Up, up and away: Soaring the Jerusalem skies

26th Annual Kite-Flying Festival at Jerusalem's renovated Israel Museum captivates visitors.

August 25, 2011 12:42
2 minute read.
Jerusalem kite flying festival

Jerusalem kite flying festival . (photo credit: Courtesy)


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Barak Aharon, courtesy of The Israel MuseumThe colorful 26th Annual Kite-Flying Festival took place on Tuesday in the Israel Museums’ Billy Rose Art Garden. Approximately 6,500 visitors attended with hundreds trying their hand at flying commercially bought kites as well as kites made at a special workshop on the day. The festival, the biggest of its kind in Israel and one of the biggest in the world, drew a crowd of amateur kite-lovers and passionate professional kite-flyers.

“The event provides entertainment for the entire family,” said Roni Teled, the Israel Museum’s special events director. “In addition to the throngs of moms and young children, grandparents and babies tag along for the festivities.” The festival also attracts people who may not come to the museum otherwise.

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Over the years, the Art Garden has become a well-loved venue for a variety of public and private events, festivals and fairs including the annual Israeli Wine-Tasting Festival and high profile music and dance performances by the Israel Philharmonic Orchestra, Kibbutz Contemporary Dance Company, Idan Raichel Project and more.

In addition to dynamic kite-making workshops that took place all day long, festival attractions included a display of kites of all shapes and sizes and a presentation in the afternoon by the world-famous Jerusalemite family of kite enthusiasts, the Shavit family. The family come to the festival every year to tell audiences about their adventures at international kite-flying events and to fly their vibrantly colored patchwork kites. The family shows pictures of their beautiful kites from around the world.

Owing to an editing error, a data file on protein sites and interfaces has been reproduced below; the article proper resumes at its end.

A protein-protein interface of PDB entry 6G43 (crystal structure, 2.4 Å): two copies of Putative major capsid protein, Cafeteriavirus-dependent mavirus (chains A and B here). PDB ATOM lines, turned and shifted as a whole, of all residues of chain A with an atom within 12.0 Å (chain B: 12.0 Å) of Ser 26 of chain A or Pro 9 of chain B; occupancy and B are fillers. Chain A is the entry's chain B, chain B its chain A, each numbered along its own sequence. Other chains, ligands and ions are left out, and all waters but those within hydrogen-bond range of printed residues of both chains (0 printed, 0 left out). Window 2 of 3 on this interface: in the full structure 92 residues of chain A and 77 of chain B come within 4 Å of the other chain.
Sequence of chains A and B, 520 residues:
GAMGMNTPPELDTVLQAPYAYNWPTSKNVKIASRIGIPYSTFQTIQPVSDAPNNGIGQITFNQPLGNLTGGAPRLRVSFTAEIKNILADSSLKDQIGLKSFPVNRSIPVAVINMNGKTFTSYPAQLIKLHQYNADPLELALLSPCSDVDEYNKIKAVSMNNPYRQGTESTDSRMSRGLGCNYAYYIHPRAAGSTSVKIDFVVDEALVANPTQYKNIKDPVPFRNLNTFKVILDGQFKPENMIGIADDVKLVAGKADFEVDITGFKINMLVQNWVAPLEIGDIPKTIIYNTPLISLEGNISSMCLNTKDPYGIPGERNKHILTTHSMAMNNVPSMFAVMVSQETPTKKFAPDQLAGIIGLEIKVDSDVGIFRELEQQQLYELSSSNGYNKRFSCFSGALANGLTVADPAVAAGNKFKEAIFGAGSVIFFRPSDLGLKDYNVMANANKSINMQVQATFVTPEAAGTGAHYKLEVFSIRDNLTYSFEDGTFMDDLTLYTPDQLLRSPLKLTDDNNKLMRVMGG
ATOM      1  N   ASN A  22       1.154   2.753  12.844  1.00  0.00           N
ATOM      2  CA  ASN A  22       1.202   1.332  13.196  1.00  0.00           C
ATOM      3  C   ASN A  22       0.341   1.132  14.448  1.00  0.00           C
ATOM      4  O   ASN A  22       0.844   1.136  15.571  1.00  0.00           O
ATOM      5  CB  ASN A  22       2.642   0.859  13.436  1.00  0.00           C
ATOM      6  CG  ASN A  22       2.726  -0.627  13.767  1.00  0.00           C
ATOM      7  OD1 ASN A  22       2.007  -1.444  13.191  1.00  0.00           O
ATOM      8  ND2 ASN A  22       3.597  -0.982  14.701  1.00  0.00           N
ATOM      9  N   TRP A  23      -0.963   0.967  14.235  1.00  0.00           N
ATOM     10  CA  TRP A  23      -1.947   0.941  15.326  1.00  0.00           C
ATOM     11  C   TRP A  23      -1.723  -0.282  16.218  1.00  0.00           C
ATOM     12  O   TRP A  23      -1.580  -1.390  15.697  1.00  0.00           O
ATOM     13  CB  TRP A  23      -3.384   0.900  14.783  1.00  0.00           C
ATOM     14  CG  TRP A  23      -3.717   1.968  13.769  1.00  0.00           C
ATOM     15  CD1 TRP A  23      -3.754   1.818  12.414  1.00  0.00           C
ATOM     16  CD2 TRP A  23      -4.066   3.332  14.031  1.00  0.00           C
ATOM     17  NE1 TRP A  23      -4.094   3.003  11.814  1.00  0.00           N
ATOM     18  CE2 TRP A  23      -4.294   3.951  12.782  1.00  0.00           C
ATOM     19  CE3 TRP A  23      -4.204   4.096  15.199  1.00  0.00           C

The festival also entertained on the ground with a musical parade of artists on stilts in enchanting costumes, an energetic interactive drum circle in one corner of the garden that invited audience participation, lively background music and fun festival food for sale – bourekas, hot pretzels, drinks and ice cream.

Professional kite-flyers got their own section of the garden to give them extra room to get their enormous kites up in the air. By late afternoon when the wind picked up, all the kites took to the Jerusalem skies. Just before sunset the crowd was wowed by the vivid sight of a dozen huge kites and hundreds of little ones.

The 26th Annual Kite-Flying Festival took place on Tuesday August 23rd at the Israel Museum in Jerusalem.

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